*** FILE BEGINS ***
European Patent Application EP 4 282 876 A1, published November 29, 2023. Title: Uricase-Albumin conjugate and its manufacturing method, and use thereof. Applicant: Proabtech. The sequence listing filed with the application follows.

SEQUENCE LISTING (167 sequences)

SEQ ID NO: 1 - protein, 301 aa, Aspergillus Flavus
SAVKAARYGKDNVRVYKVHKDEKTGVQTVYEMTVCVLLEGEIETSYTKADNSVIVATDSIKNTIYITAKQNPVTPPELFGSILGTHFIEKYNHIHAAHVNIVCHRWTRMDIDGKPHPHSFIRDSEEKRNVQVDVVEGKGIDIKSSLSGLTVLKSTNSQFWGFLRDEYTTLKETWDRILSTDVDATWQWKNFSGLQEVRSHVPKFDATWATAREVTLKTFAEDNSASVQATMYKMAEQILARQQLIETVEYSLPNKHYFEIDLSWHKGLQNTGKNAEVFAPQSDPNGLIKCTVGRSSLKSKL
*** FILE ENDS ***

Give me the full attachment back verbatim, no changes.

European Patent Application EP 4 282 876 A1, published November 29, 2023. Title: Uricase-Albumin conjugate and its manufacturing method, and use thereof. Applicant: Proabtech. The sequence listing filed with the application follows.

SEQUENCE LISTING (167 sequences)

SEQ ID NO: 1 - protein, 301 aa, Aspergillus Flavus
SAVKAARYGKDNVRVYKVHKDEKTGVQTVYEMTVCVLLEGEIETSYTKADNSVIVATDSIKNTIYITAKQNPVTPPELFGSILGTHFIEKYNHIHAAHVNIVCHRWTRMDIDGKPHPHSFIRDSEEKRNVQVDVVEGKGIDIKSSLSGLTVLKSTNSQFWGFLRDEYTTLKETWDRILSTDVDATWQWKNFSGLQEVRSHVPKFDATWATAREVTLKTFAEDNSASVQATMYKMAEQILARQQLIETVEYSLPNKHYFEIDLSWHKGLQNTGKNAEVFAPQSDPNGLIKCTVGRSSLKSKL